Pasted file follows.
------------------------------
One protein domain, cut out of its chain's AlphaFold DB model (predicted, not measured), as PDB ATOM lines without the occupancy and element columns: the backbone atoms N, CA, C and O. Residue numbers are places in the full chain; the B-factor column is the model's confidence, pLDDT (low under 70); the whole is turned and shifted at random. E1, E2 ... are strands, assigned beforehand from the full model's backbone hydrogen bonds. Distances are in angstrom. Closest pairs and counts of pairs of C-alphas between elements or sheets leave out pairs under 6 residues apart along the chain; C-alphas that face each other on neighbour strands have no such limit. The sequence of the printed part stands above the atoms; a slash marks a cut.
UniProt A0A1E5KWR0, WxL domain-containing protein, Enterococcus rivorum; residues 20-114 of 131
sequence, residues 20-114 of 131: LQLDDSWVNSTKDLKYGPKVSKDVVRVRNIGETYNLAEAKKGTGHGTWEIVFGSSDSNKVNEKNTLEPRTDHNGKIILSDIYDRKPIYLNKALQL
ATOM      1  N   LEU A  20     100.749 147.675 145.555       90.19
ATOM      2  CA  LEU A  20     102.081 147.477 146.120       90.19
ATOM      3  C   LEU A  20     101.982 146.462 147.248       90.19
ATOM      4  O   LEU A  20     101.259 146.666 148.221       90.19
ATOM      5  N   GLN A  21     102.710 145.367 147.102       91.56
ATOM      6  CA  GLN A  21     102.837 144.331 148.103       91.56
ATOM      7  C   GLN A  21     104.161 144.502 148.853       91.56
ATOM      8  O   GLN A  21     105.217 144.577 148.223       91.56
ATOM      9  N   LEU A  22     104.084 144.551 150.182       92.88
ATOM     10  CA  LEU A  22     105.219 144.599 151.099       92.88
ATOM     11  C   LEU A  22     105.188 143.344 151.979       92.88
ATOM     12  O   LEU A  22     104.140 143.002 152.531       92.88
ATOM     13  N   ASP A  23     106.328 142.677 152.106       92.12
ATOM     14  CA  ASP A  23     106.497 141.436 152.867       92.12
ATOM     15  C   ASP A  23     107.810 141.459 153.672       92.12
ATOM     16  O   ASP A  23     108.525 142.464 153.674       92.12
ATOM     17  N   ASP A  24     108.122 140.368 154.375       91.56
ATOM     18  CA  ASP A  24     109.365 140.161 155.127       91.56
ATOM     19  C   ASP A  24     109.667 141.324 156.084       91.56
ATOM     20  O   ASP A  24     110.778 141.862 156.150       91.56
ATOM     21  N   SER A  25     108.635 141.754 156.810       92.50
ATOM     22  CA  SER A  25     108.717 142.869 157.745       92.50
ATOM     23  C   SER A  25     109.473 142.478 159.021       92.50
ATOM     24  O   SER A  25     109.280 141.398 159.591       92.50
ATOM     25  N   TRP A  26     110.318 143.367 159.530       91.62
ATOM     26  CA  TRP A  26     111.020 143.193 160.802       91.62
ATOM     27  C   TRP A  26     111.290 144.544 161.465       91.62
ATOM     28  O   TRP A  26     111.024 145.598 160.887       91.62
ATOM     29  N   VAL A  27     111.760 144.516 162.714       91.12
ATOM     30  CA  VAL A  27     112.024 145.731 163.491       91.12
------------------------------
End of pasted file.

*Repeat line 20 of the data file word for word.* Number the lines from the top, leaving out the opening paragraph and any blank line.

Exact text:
ATOM     18  CA  ASP A  24     109.365 140.161 155.127       91.56